Background and Aim: To determine the correlation of histopathological classification and patient outcomes, we performed a meta-analysis of histological subtypes on postoperative survival in gastric cancer.
Methods: A dataset composed of 11073 gastric cancers from 21 publications, combined with our cohort was included in the metaanalysis. We evaluated the association between the 5-year survival rate and the subtypes of gastric cancer based on histological grading or Lauren classification. All literatures were from Pubmed and Embase (up to December 2011).
Results: In our cohort from Shanghai Ruijin Hospital, the differentiated gastric cancer revealed a significantly higher accumulative 5-year survival rate, compared to that in poor-differentiated cases (62.6% vs 44.8%, P < 0.001). Intestinal-type gastric cancer shown a higher accumulative 5-year survival rate, compared to that in diffuse-type cases (61.7% vs 41.1%, P < 0.001). In overall meta-analysis, the poordifferentiated gastric cancer significantly increased the postoperative 5-year death risk, compared to the differentiated cases (OR=1.24, 95% CI 1.13-1.36, P < 0.001). The 5-year death risk was increased in the diffuse-type cases relative to the intestinal-type cases (OR=1.29, 95% CI 1.11-1.49, P < 0.001).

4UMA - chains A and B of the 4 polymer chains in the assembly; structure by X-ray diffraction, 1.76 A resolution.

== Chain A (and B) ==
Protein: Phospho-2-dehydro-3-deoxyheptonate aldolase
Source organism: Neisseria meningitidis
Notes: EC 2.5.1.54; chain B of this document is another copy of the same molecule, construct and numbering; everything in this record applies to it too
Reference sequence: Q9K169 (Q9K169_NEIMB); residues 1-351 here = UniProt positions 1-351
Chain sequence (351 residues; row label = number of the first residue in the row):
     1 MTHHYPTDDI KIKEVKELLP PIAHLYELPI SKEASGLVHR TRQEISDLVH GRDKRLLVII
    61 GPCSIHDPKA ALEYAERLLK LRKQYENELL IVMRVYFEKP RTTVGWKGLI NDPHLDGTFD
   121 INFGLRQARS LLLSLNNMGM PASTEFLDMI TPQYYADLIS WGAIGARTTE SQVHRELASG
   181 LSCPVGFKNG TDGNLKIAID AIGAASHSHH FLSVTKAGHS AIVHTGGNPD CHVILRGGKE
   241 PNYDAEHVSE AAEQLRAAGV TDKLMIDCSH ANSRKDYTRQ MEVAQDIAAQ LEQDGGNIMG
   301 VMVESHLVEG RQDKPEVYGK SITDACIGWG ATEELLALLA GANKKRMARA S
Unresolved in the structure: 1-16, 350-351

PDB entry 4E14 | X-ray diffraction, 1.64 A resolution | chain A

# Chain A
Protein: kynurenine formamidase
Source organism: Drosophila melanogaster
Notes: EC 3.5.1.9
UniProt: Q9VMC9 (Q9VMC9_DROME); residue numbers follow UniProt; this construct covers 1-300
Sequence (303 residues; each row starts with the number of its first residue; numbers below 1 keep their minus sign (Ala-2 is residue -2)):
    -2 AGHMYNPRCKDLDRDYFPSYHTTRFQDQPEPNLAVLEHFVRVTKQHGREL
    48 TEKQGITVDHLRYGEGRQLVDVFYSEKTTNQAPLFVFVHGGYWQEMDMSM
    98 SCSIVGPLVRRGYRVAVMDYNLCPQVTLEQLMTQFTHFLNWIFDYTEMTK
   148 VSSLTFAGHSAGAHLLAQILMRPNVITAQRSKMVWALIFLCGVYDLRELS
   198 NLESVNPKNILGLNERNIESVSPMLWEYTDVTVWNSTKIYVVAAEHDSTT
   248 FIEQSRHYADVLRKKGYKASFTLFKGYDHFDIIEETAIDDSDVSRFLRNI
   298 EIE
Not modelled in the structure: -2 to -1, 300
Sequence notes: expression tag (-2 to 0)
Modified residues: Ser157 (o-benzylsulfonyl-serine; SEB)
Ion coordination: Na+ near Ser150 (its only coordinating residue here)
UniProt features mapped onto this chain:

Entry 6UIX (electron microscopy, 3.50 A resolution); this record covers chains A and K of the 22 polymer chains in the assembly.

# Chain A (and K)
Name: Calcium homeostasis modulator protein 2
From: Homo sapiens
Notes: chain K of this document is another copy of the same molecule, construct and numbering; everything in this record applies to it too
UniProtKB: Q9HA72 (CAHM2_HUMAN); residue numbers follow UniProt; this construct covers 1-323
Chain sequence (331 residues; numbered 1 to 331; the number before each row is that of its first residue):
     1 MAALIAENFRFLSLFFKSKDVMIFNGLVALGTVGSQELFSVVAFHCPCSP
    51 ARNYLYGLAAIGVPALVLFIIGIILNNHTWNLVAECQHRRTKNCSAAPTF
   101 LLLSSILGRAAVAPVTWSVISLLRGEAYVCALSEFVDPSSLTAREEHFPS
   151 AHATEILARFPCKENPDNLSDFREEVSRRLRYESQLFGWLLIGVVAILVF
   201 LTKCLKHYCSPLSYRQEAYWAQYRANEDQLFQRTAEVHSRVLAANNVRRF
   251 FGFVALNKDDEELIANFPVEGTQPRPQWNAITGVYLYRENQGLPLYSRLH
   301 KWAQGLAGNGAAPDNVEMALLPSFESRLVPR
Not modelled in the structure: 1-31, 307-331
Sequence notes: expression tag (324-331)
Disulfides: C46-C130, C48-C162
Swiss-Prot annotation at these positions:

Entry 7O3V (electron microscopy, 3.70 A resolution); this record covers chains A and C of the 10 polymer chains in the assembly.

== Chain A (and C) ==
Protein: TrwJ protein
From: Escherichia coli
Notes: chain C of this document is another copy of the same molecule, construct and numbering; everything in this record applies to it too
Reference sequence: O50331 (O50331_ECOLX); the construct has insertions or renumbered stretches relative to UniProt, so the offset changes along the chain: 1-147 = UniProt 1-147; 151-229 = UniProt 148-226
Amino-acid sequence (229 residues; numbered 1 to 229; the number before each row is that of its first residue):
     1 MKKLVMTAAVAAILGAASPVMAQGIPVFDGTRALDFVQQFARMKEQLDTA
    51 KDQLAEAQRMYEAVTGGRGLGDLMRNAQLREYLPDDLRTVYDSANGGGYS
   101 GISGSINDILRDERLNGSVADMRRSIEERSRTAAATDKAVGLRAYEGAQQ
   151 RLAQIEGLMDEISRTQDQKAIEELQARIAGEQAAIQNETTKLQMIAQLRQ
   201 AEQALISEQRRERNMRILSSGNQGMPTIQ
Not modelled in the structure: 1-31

Conclusions: Gastric cancer with a differentiated histology or intestinal-type shows a better prognosis than individual with a poordifferentiated histology or a diffuse-type. Accurate histologic classification is desirable for gastric cancer handling.